Perrault v. Chittenden County Transportation Authority

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Justia Opinion Summary

Claimant Joanne Perrault appealed the Commissioner of Labor’s decision on summary judgment denying her workers’ compensation benefits. On appeal, claimant argued she was an employee of defendant Chittenden County Transportation Authority (CCTA) for the purposes of workers’ compensation and, therefore, was entitled to benefits. Claimant applied to be a driver in CCTA’s volunteer program in 2014. Once through the application process, a volunteer driver was governed by CCTA’s volunteer manual. This manual, in addition to explaining certain restrictions and requirements, also stated that the manual should not be understood to mean that any employment contract existed between CCTA and the volunteer driver. Drivers received money from CCTA based on the miles driven in a given period and calculated at the federal mileage rate. The CCTA manual referred to this monetary payment as reimbursement, and stated that CCTA would perform random checks to verify the accuracy of mileage submissions. This was the only monetary or other exchange between CCTA and drivers in the volunteer program. CCTA provided insurance on drivers’ vehicles on a secondary basis and encouraged drivers to carry more than the minimum required insurance and to name CCTA as an additional insured on their personal vehicle insurance policies. Drivers in the program were required to meet standards set by CCTA and were subject to certain restrictions, which were similar to the restrictions governing CCTA’s regular drivers. On December 1, 2015, claimant had an automobile accident. At the time of the accident, she was driving a CCTA rider to an appointment. Claimant sustained significant injuries in the accident, including a broken neck at the third and fourth vertebrae, a fractured spine, and broken ribs. She subsequently sought workers’ compensation benefits. The Vermont Supreme Court held that, because claimant did not receive wages, she could not be considered a statutory employee as that term was defined for the application of workers’ compensation.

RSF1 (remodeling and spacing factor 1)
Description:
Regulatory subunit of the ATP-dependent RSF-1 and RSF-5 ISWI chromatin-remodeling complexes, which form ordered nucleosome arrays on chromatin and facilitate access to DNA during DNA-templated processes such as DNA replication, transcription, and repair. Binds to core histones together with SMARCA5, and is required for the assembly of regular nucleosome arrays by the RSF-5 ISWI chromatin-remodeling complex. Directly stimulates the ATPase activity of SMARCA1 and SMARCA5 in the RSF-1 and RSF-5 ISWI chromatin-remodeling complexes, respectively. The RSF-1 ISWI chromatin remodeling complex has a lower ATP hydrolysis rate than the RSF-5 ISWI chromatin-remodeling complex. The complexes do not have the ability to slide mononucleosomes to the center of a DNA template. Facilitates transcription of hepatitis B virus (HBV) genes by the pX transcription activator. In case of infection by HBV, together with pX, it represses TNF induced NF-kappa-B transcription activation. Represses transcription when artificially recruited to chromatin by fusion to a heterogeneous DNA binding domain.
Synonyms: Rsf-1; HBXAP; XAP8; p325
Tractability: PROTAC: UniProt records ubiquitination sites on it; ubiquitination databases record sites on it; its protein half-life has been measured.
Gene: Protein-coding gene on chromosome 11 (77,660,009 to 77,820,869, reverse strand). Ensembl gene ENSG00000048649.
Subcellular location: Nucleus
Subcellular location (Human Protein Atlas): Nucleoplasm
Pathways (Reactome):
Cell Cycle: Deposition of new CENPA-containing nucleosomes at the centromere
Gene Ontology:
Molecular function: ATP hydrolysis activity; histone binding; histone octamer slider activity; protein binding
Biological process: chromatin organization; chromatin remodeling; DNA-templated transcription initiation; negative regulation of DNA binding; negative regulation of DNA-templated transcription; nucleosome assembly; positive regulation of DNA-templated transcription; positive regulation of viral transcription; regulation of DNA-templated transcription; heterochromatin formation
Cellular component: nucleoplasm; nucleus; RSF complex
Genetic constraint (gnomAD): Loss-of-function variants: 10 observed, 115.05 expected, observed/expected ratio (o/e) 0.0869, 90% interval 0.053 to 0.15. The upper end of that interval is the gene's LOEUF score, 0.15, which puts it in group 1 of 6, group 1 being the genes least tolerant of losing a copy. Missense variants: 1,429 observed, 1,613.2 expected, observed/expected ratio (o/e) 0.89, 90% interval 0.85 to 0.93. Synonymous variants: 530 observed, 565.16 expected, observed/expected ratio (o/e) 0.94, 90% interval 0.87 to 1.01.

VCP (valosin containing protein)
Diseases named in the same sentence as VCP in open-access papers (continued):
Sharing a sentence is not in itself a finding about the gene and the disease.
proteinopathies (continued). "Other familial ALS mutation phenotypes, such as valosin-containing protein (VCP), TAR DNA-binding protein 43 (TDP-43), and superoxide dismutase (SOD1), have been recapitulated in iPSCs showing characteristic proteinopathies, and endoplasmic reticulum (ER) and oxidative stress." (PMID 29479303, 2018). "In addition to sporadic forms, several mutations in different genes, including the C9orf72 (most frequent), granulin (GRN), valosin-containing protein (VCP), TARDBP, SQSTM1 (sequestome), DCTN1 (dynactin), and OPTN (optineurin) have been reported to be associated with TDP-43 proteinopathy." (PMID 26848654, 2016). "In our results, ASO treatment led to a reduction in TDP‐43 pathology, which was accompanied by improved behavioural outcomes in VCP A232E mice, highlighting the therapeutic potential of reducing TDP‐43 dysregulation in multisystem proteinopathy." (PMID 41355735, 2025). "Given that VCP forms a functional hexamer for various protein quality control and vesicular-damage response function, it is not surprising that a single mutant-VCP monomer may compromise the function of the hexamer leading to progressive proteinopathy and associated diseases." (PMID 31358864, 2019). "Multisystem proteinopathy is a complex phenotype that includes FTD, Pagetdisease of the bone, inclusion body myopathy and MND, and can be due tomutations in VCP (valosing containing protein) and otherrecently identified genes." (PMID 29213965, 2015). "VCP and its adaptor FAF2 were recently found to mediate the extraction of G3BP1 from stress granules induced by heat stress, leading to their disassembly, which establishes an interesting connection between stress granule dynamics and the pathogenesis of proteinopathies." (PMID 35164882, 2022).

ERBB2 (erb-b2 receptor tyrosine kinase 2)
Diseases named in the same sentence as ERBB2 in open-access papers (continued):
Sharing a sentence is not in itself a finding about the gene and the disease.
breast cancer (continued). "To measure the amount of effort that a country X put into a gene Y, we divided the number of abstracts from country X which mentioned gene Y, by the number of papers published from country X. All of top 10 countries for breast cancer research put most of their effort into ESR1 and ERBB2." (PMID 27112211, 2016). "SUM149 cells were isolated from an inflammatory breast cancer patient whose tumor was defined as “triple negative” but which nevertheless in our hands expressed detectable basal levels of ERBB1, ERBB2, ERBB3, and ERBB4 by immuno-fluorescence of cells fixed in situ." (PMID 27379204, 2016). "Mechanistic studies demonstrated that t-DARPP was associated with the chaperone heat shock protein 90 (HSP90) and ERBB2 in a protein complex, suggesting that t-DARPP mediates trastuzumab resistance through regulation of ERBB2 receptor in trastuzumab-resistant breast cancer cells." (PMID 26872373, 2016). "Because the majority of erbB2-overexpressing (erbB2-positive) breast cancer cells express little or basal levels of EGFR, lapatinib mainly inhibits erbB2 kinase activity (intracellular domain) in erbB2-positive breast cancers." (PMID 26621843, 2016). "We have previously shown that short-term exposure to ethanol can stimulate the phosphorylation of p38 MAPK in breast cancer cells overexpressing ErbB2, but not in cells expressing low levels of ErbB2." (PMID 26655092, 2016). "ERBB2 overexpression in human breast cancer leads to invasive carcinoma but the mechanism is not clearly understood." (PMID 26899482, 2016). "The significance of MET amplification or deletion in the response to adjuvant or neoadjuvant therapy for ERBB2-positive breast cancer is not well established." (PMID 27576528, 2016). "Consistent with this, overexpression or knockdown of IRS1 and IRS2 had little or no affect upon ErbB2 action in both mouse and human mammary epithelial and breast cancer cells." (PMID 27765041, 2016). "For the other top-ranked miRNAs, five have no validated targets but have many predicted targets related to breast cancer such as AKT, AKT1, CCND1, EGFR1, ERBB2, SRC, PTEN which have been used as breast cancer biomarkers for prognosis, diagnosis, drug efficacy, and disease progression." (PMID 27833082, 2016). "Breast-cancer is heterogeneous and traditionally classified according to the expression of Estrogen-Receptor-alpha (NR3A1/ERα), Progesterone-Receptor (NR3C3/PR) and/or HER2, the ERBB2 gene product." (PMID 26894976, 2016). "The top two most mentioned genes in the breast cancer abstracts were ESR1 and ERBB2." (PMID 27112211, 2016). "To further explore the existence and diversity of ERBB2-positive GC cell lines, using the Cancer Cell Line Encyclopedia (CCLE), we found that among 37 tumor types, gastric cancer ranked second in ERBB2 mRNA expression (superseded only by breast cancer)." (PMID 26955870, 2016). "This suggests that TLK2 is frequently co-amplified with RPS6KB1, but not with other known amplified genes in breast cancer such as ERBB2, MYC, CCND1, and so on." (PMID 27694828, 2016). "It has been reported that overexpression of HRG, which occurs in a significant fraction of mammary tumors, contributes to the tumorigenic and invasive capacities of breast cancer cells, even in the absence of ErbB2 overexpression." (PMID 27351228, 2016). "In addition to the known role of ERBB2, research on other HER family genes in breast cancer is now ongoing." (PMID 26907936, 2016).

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NOTICE: This opinion is subject to motions for reargument under V.R.A.P. 40 as well as formal revision before publication in the Vermont Reports. Readers are requested to notify the Reporter of Decisions by email at: JUD.Reporter@vermont.gov or by mail at: Vermont Supreme Court, 109 State Street, Montpelier, Vermont 05609-0801, of any errors in order that corrections may be made before this opinion goes to press. 2018 VT 58 No. 2017-112 Joanne Perrault Supreme Court On Appeal from Commissioner of Labor v. Chittenden County Transportation Authority September Term, 2017 Lindsay H. Kurrle, Commissioner Christopher McVeigh of McVeigh Skiff, LLP, Burlington, for Plaintiff-Appellant. Jennifer K. Moore and Christina Rainville of Ellis Boxer & Blake PLLC, Springfield, for Defendant-Appellee. PRESENT: Skoglund, Robinson, Eaton and Carroll, JJ., and Burgess, J. (Ret.), Specially Assigned ¶ 1. CARROLL, J. Claimant Joanne Perrault appeals the Commissioner of Labor’s decision on summary judgment denying her workers’ compensation benefits. On appeal, claimant argues that she was an employee of defendant Chittenden County Transportation Authority (CCTA) for the purposes of workers’ compensation and, therefore, is entitled to benefits. We hold that, because claimant did not receive wages, she cannot be considered a statutory employee as that term is defined for the application of workers’ compensation. We accordingly affirm.1 1 Claimant filed a supplemental citation under Vermont Rule of Appellate Procedure 28(j) after oral argument in this case that referenced this Court’s recent decision in Lyons v. Chittenden Central Supervisory Authority, 2018 VT 26, __ Vt. __, __ A.3d __. CCTA subsequently filed a motion requesting that this Court strike portions of claimant’s supplemental citation as argument. See V.R.A.P. 28(j) (explaining supplemental citation “must state without argument the reasons for ¶ 2. The following facts are undisputed. CCTA provides a variety of public transportation services within its operating region, including bus service. CCTA also runs a program that provides transportation to medical, social services, and other appointments for eligible riders living outside CCTA’s regular bus routes. This program relies on “volunteer” drivers to use their personal vehicles to transport riders. CCTA provides insurance on drivers’ vehicles on a secondary basis and encourages drivers to carry more than the minimum required insurance and to name CCTA as an additional insured on their personal vehicle insurance policies. Drivers in this program are required to meet standards set by CCTA and are subject to certain restrictions, which are similar to the restrictions governing CCTA’s regular drivers. For example, all CCTA drivers, whether in the volunteer program or otherwise, are required to participate in trainings, are subject to discipline including dismissal, and must undergo a background check. Drivers in the volunteer program are required to refrain from smoking and using handheld devices while driving, must keep a home telephone and report traffic tickets to CCTA, and may not discuss politics with riders. ¶ 3. Potential volunteer drivers must complete an application, which includes the background check mentioned above. CCTA also performs a vehicle inspection on potential volunteer drivers’ vehicles. Once through the application process, a volunteer driver is governed by CCTA’s volunteer manual. This manual, in addition to explaining the restrictions and requirements discussed above, also states that the manual should not be understood to mean that any employment contract exists between CCTA and the volunteer driver. The manual directs volunteer drivers to record and submit to CCTA the time that they spend waiting for riders. Drivers are also directed to submit a record of miles driven to CCTA; specifically, drivers are directed to the supplemental citations”). CCTA’s motion does not identify specific statements that should be stricken as argument. We grant CCTA’s motion to the extent that claimant’s supplemental citation argues that this Court’s decision in Lyons mandates a particular outcome here. But to the extent that claimant’s supplemental citation identifies language in Lyons relevant to the issues in this case, CCTA’s motion is denied. 2 record mileage from the time a driver leaves his or her home until the driver returns to his or her home. Drivers receive money from CCTA based on the miles driven in a given period and calculated at the federal mileage rate. The CCTA manual refers to this monetary payment as reimbursement and states that CCTA will perform random checks to verify the accuracy of mileage submissions. This is the only monetary or other exchange between CCTA and drivers in the volunteer program. ¶ 4. Claimant applied to be a driver in CCTA’s volunteer program in 2014. She wrote in her application that her volunteer work as a guardian ad litem was her only work at the time, that she had spent “[t]oo much time as volunteer w/o pay,” and that she “[n]eed[ed] [a] little extra.” Claimant was accepted as a driver with the volunteer program on July 10, 2014. During her time as a driver for CCTA, claimant received an average of $265.49 per week from CCTA, calculated on the basis of claimant’s mileage at the federal mileage rate. This amount became part of claimant’s regular, weekly household budget. ¶ 5. On December 1, 2015, claimant had an automobile accident. At the time of the accident, she was driving a CCTA rider to an appointment. Claimant sustained significant injuries in the accident, including a broken neck at the third and fourth vertebrae, a fractured spine, and broken ribs. She subsequently sought workers’ compensation benefits. ¶ 6. CCTA filed a motion for summary judgment with the Department of Labor regarding claimant’s status as an “employee” for purposes of a workers’ compensation award, which the Commissioner granted, determining that claimant could not be considered an employee of CCTA, and thus was ineligible for workers’ compensation benefits. The Commissioner’s decision turned on the conclusion that the per mile payment claimant received from CCTA constituted reimbursement, which the Commissioner concluded does not fall within the statutory definition of wages, and that without wages, claimant was a gratuitous volunteer rather than an employee. Claimant appealed this decision and the Commissioner certified the following question 3 for this Court’s review: “As a matter of law, was Claimant an employee of Defendant, as defined in 21 V.S.A. § 601(14), at the time of her December 1, 2015 injury?” ¶ 7. The question certified in this case presents an issue of pure law, which this Court considers de novo. When we consider the meaning of a statute, “our paramount goal is to give effect to the Legislature’s intent.” Haller v. Champlain Coll., 2017 VT 86, ¶ 10, __ Vt. __, 177 A.3d 497 (quotation and alterations omitted). That said, within the context of workers’ compensation, “absent a compelling indication of error,” we will defer to the Commissioner’s interpretation and application of the statutory framework. Lydy v. Trustaff, Inc., 2013 VT 44, ¶ 4, 194 Vt. 165, 76 A.3d 150 (quotation omitted). Our review of the Commissioner’s interpretation and application is guided by the purpose of Vermont’s workers’ compensation laws, which are “remedial in nature and must be liberally construed to provide injured employees with benefits unless the law is clear to the contrary.” St. Paul Fire & Marine Ins. Co. v. Surdam, 156 Vt. 585, 590, 595 A.2d 264, 266 (1991). Accordingly, “we will not affirm an interpretation that is unjust or unreasonable.” Clodgo v. Rentavision, Inc., 166 Vt. 548, 550, 701 A.2d 1044, 1045 (1997). ¶ 8. Claimant’s argument on appeal begins with her interpretation of the definitions of employee and employer for purposes of workers’ compensation. She argues that her relationship with CCTA bears all the indicia of an employment relationship, including satisfaction of the wage requirement, and that the Commissioner erred by granting CCTA summary judgment because the record included disputed material facts regarding whether claimant was a CCTA employee. See V.R.C.P. 56(a) (“The court shall grant summary judgment if the movant shows that there is no genuine dispute as to any material fact and the movant is entitled to judgment as a matter of law.”). She argues that the question of whether she can be considered an employee was properly a jury question because, first, the CCTA manual is ambiguous, and its disavowal of an employment relationship between CCTA and volunteer drivers should not be dispositive on the employment question, and second, that she intended CCTA’s mileage payments to serve as wages, an intent 4 which CCTA was aware of and did not rebut at the time claimant filed her application. She also suggests that the Commissioner erred by not considering whether her relationship with CCTA met the criteria of any one of several tests of employment, including the nature of the business test and the right to control test. ¶ 9. Claimant’s argument that the record included disputed material facts rests on a faulty premise—the question of whether an employment relationship exists, and whether therefore a party can be considered a statutory employer or employee for purposes of workers’ compensation, does not turn on whether a common law, contractual employee-employer relationship exists between the parties. Thus, neither the volunteer manual, even if it was considered dispositive on CCTA’s intent to form an employment relationship, nor claimant’s intent to consider payments received from CCTA as wages controls the outcome here. Given our decision, discussed below, that CCTA’s mileage payments are reimbursement and fall outside the category of wages, which is a threshold element to find a statutory employment relationship under the first prong of the workers’ compensation definition of employee, the Commissioner correctly ruled that there were no disputed material facts and, as a matter of law, claimant was not a statutory employee for purposes of workers’ compensation. ¶ 10. The basic workers’ compensation entitlement is found in 21 V.S.A. § 618(a)(1): “If a worker receives a personal injury by accident arising out of and in the course of employment by an employer subject to this chapter, the employer or the insurance carrier shall pay compensation in the amounts and to the person hereinafter specified.” Worker and employer are each defined by statute; a worker, or employee, is “an individual who has entered into the employment of, or works under contract of service or apprenticeship with, an employer.”2 Id. § 601(14); see also id. § 601(3) (defining employer). Claimant argues generally that she was “an employee” of CCTA. In this respect, claimant’s argument agrees with the question certified by the Commissioner, which asks whether claimant can be considered “an employee” for purposes of workers’ compensation. But as noted, 5 2 ¶ 11. In general, a statutory employer cannot be relieved of workers’ compensation liability—“[a]n employer shall not be relieved in whole or in part from liability created by the provisions of this chapter by any contract, rule, regulation, or device whatsoever.” Id. § 625. But see id. § 601(14)(H) (permitting corporation or LLC to forego purchasing workers’ compensation insurance with Commissioner’s approval where all corporate officers or LLC managers or members elect to be excluded from workers’ compensation coverage; organization has no more than four officers, managers, or members; and organization has no employees). Thus, an employer’s disavowal of an employment relationship, whether because the employer did not intend to enter such a relationship or on some other grounds, cannot work a reversal on a statutory employee’s right to workers’ compensation benefits if, as a matter of law, a statutory employment relationship exists. See Hathaway v. Tucker, 2010 VT 114, ¶ 29, 189 Vt. 126, 14 A.3d 968 (“The parties to a work relationship can determine the elements of that relationship, . . . but we must decide the legal effect of the relationship the parties established.”); Falconer v. Cameron, 151 Vt. 530, 533, 561 A.2d 1357, 1359 (1989) (holding trucking company was driver’s employer for purposes of workers’ compensation despite lease agreement under which driver was “private owner operator” and by which company intended to avoid employment relationship). For this the statutory definition of a worker or employee has three separate clauses, allowing for a person to be an employee either because the person has entered the employment of an employer, works under a contract of service, or is an apprentice. Because claimant has not argued that any contract of service existed between the parties or that she could be considered an apprentice, our decision is limited to the first clause of the definition of employee—that claimant “entered into the employment of” CCTA. Thus, we consider only an employment relationship for purposes of determining whether claimant was an employee under this prong of the statutory definition. We do not consider whether claimant could be considered an employee under either the second or third clauses of the statutory definition, and our decision should not be read to imply that the same characteristics are necessary to find a workers’ compensation claimant an employee under either the contract of service or apprenticeship prongs of the definition. That said, a plurality of this Court recently held that employment under the “contract of service” provision of the statutory definition of employee shares the wage requirement that we hold necessary in this case to find an employment relationship under the first statutory provision. Lyons, 2018 VT 26, ¶¶ 18, 20 (plurality opinion) (stating “[t]here is no dispute that, apart from the issue of wages, there is present here a contract for service, as required in § 601(14) to find claimant was an employee or worker” and that “claimant must prove that she received wages”). 6 reason, any ambiguity in CCTA’s volunteer manual, including the manual’s express statement disavowing an employment relationship, would not preclude a statutory employment relationship or a workers’ compensation award if the elements of that relationship were otherwise in place. ¶ 12. The converse is likewise the general rule—a statutory employee cannot disclaim a workers’ compensation award in favor of an alternate remedy when the statutory criteria necessary for accrual of workers’ compensation benefits are met. “[T]he rights and remedies granted by [workers’ compensation] to an employee on account of a personal injury for which he or she is entitled to compensation . . . shall exclude all other rights and remedies of the employee . . . at common law or otherwise on account of such injury.” 21 V.S.A. § 622. Accordingly, a statutory employee’s disavowal of the common law elements of an employment relationship does not grant the statutory employee the latitude to choose a common law remedy instead of a workers’ compensation award. See Mead v. W. Slate, Inc., 2004 VT 11, ¶¶ 12-16, 176 Vt. 274, 848 A.2d 257 (explaining that, though standards vary across states, workers’ compensation is exclusive remedy except in circumstances of “the most egregious employer conduct” (quotation omitted)). This rule dictates an attendant, inverse rule—a party’s intent to enter an employment relationship does not control whether a statutory employment relationship exists for purposes of workers’ compensation. By extension, a party’s intent that money exchanged between two parties constitute wages does not control whether that monetary exchange is wages for the purposes of workers’ compensation. Therefore, claimant’s intent regarding the payments she received from CCTA and any failure of CCTA to rebut that intent are not relevant to determination of whether she can be considered a statutory employee. And as with the suggested ambiguity in CCTA’s volunteer manual, claimant’s intent regarding the payments she received or her general relationship with CCTA does not give rise to any disputed material facts for purposes of the Commissioner’s summary judgment decision. 7 ¶ 13. We likewise cannot conclude on the facts of this case that the Commissioner erred by not considering the nature of the business, right to control, or other employment tests that claimant suggests support finding her CCTA’s employee. Within the scope of workers’ compensation, these tests have typically been applied in two instances: first, to the determination of whether a party is an employee or an independent contractor and, second, to the question of whether a party can be considered a worker’s indirect employer such that workers’ compensation precludes an alternate remedy. See Edson v. State, 2003 VT 32, ¶ 7, 175 Vt. 330, 830 A.2d 671 (holding “the critical inquiry . . . is whether the type of work being carried out by the independent contractor is the type of work that could have been carried out by the owner’s employees as part of the regular course of the business”); Candido v. Polymers, Inc., 166 Vt. 15, 18, 687 A.2d 476, 479 (1996) (applying right to control test and noting limiting employee’s remedy against indirect employer to workers’ compensation is consistent with workers’ compensation purpose because otherwise indirect employers “would be subject to double liability—ultimate responsibility for paying benefits under the Act through the [direct] employer, while remaining exposed to the threat of common-law negligence suits”); see also 2 L. Larson & T. Robinson, Larson’s Workers’ Compensation: Desk Edition § 60.05(3), at 60-10 (M. Bender rev. ed. 2017) (explaining right to control and nature of work tests most commonly used tests distinguishing between employee and independent contractor). We have not used these tests to distinguish between an employee and a volunteer—in the cases cited above it was undisputed that the worker received wages, whether as an independent contractor or employee, and whether from a direct or indirect employer. Thus, the application of these tests addresses a different question than the question presented here, and the Commissioner correctly did not reach whether claimant’s relationship with CCTA satisfied the criteria of these tests. ¶ 14. Workers’ compensation is a precise statutory scheme, and the Commissioner and this Court must implement that precise statutory scheme in agreement with statutory definitions 8 and rules. Accordingly, common law considerations, such as the parties’ intent or ambiguities in the parties’ agreement, are not controlling on the question of whether a statutory employment relationship exists. Likewise, the tests of employment suggested by claimant, though applied to resolve some questions relevant to workers’ compensation, do not control whether, as an initial matter, a statutory employment relationship exists. ¶ 15. A statutory employment relationship under the first prong of the statutory definition of an employee, as distinguished from the relationship between an entity and a gratuitous volunteer, turns as a threshold matter on the receipt of wages, as wages are defined in the workers’ compensation statute. 2 L. Larson & T. Robinson, Larson’s Workers Compensation Desk Edition § 65.01, at 65-1, 65-2 (noting “compensation decisions uniformly exclude from the definition of ‘employee’ workers who neither receive nor expect to receive any kind of pay for their services”). Our decision on this point is consistent with the distinction drawn by the Commissioner between an employee and a gratuitous worker as well as with our own caselaw. ¶ 16. Regarding the Commissioner’s decision, while our review in this case is de novo, we accord the Commissioner’s interpretation of workers’ compensation deference because the Commissioner is tasked with administering this program. Letourneau v. A.N. Deringer/Wausau Ins. Co., 2008 VT 106, ¶ 8, 184 Vt. 422, 966 A.2d 133; see also Town of Killington v. Dep’t of Taxes, 2003 VT 88, ¶ 5, 176 Vt. 70, 838 A.2d 91 (“Absent a clear and convincing showing to the contrary, decisions made within the expertise of agencies are presumed correct, valid and reasonable.” (quotation and alteration omitted)). The Commissioner’s decision here relied on the rationale of the Commissioner’s earlier decision in Lyons v. Chittenden Central Supervisory Union. No. 29-15WC (Vt. Dep’t of Labor, Jan. 13, 2016), http://labor.vermont.gov/wordpress/wpcontent/uploads/Lyons29-15WC.pdf, [https://perma.cc/UG87-LUGE]. This Court reversed the Commissioner’s decision in that case but did so without reaching the Commissioner’s adoption of 9 the gratuitous worker rule. See Lyons, 2018 VT 26, ¶¶ 16, 32 (plurality opinion); id. ¶ 33 (Robinson, J., concurring). In Lyons, the Commissioner explained: Like an employee, a gratuitous worker—a volunteer, for example, or a person fulfilling a community service requirement, or a person advancing his or her own interests—may be subject to the employer’s right to control the manner in which the work is performed. Unlike an employee, however, a gratuitous worker neither receives nor expects to receive any kind of payment for his or her services. The key indicator in these circumstances is not the right to control, but rather the right to bargained-for remuneration. Simply put, absent actual or expected payment of some form of remuneration by employer to employee, an employment relationship does not exist, and workers’ compensation coverage does not attach. Lyons, No. 29-15WC, p.10, ¶ 7 (citations omitted). The Commissioner further explained that the distinction between an employee and a gratuitous worker agrees with the purpose of workers’ compensation—to provide wage replacement for injured workers. Id. p.10, ¶ 8. ¶ 17. This reasoning agrees with our own prior decisions. For example, in Wolfe v. Yudichak, we held that a university student injured while acting as part of his university’s volunteer student fire brigade could not claim workers’ compensation. 153 Vt. 235, 244, 571 A.2d 592, 597 (1989). Our decision in Wolfe depended on several factors, one of which was the lack of any meaningful workers’ compensation remedy for the injured student because, as a student volunteer fireman, statute did not provide a way to calculate an average weekly wage in an amount that could serve him as wage replacement. Id. at 242-43, 571 A.2d at 596-97. Wolfe was not decided under § 601(14), the general definition of a worker or employee, but rather under § 601(12)(L), which specifically defines “public employment,” and thus public employees, to include members of a volunteer fire department. Nonetheless, Wolfe stands in part for the proposition that an injured person cannot claim workers’ compensation as an employee who has entered the employment of an employer where the person has not received anything upon which average weekly wage can be based—that is, something that meets the statutory definition of wages. The Commissioner’s reasoning on this point makes explicit what our prior decisions have made 10 implicit, and we therefore adopt the rule that employment under the first prong of the statutory definition requires wages as they are defined for workers’ compensation. Accordingly, we can conclude that claimant “entered into the employment of” CCTA only if she received something that meets the definition of wages. 21 V.S.A. § 601(14). ¶ 18. As with other terms relevant to workers’ compensation, wages are defined by statute—“ ‘[w]ages’ includes bonuses and the market value of board, lodging, fuel, and other advantages which can be estimated in money and which the employee receives from the employer as a part of his or her remuneration; but does not include any sum paid by the employer to his or her employee to cover any special expenses entailed on the employee by the nature of his or her employment.” Id. § 601(13); see also Workers’ Compensation Rule 8.1100: Calculating Average Weekly Wage and Compensation Rate (explaining worker’s average weekly wage and compensation rate is based on wage statement, which includes gross wages, overtime earnings, tips, bonuses, and “fair market value of any room, board, food, electricity, telephone, uniforms or similar benefits provided the injured worker”).3 We have explained that the statutory definition of wages, because it includes nonmonetary forms of compensation, “is synonymous with ‘earnings’ ”—earnings are “something earned as compensation for labor or the use of capital,” a broader definition than the conventional definition of wages, which are “ordinarily defined as amounts of money paid daily or weekly for labor.” Quinn v. Pate, 124 Vt. 121, 124, 197 A.2d The terms “wages” and “remuneration” have sometimes been used interchangeably. See Lyons, 2018 VT 26, ¶ 16 n.5 (plurality opinion) (noting that Commissioner’s decision in that case “use[d] the terms ‘remuneration’ and ‘wages’ interchangeably”). In Lyons, the plurality stated that “remuneration is the broader term so that there can be remuneration without wages.” Id. This statement uses the colloquial definitions of wages and remuneration, rather than the statutory definitions of those terms. We clarify here that “wages” is the correct term when referring to an employee’s total compensation for purposes of workers’ compensation. While the colloquial definitions of wages and remuneration may be different, such that, as discussed above, “wages” generally refers to a regular monetary payment—i.e., a paycheck—and “remuneration” may refer to the total compensation an employee receives, for purposes of workers’ compensation, the two terms are synonymous. We prefer the term “wages” because an employee’s temporary and permanent disability benefits are computed on the basis of the employee’s average weekly wage, which is defined with reference to an employee’s statutorily, not colloquially, determined wages. 11 3 795, 797 (1964) (quotations omitted); see also 21 V.S.A. § 650(a) (“Average weekly wages shall be computed in such manner as is best calculated to give the average weekly earnings of the worker[.]” (emphasis added)). Accordingly, and at the definition’s most basic level, wages can be defined as a gain given an employee by his or her employer that is quantifiable and part of the employee’s compensation. ¶ 19. The Quinn definition of wages as synonymous with earnings is entirely consistent with the statutory definition’s exclusion of “sum[s] paid by the employer to his or her employee to cover any special expenses entailed on the employee by the nature of his or her employment.” 21 V.S.A. § 601(13). The sums described are essentially an employer’s payments to an employee that make the employee whole for the employee’s work-related expenses. While this definition, as claimant points out, expressly describes these payments within the context of an employment relationship, the principle that this definition stands for applies equally to determining whether a monetary payment is wages for purposes of finding an employment relationship in the first instance. If payments that make an employee whole are not wages, and therefore cannot serve as part of the average weekly wage calculation, then these payments also cannot be the wages that are needed to find an employment relationship. In this case, claimant did not receive anything from CCTA that can be interpreted as a gain—therefore, claimant did not receive wages. ¶ 20. Claimant did receive regular monetary payments from CCTA—which could suggest that she received wages according to the conventional definition of that term. But CCTA’s regular payments to claimant were based on the number of miles claimant drove and calculated according to federally established mileage rates, which the federal government sets according to the expected depreciation amount associated with each mile driven. See Internal Revenue Service, Publication 463: Travel, Entertainment, Gift, and Car https://www.irs.gov/publications/p463#en_US_2017_publink100033935 Expenses (2017), [https://perma.cc/N3 5G-B6CG] (follow “Transportation” hyperlink) (explaining federal tax deduction based on either 12 standard mileage rate or actual car expenses, both of which include cost of driving and maintaining car). Because CCTA’s payments to claimant were calculated based on these rates of depreciation, those payments constitute reimbursement rather than wages. ¶ 21. To reimburse means “to pay back” or “to refund,” and a reimbursement is a payment made to refund the recipient for a cost expended. Reimburse Webster’s New International Dictionary (2d ed. 1961). Put simply, a reimbursement makes the recipient whole, but is not an earning—that is, the reimbursement is not a gain to the recipient. We recognize that claimant received significant payments from CCTA, beyond the actual short-term day-to-day cost of maintaining her car, and that these payments became a significant contribution to claimant’s regular, weekly budget. But CCTA’s payments to claimant were nonetheless reimbursement for long-term depreciation in the value of her car due to the miles she drove as a participant in CCTA’s volunteer driver program. While Vermont’s definition of wages for purposes of workers’ compensation is broad enough to encompass nonmonetary earnings, it will not stretch so far as to encompass payments which only serve to make the recipient whole. Therefore, we conclude that claimant did not receive wages and cannot be considered an employee of CCTA.4 Affirmed. FOR THE COURT: Associate Justice 4 Because we hold that wages are necessary for an employment relationship under the first prong of the workers’ compensation definition of employee, and that claimant did not receive wages, we need not consider any other elements that may be necessary to find an employment relationship under this same prong of the definition of an employee. 13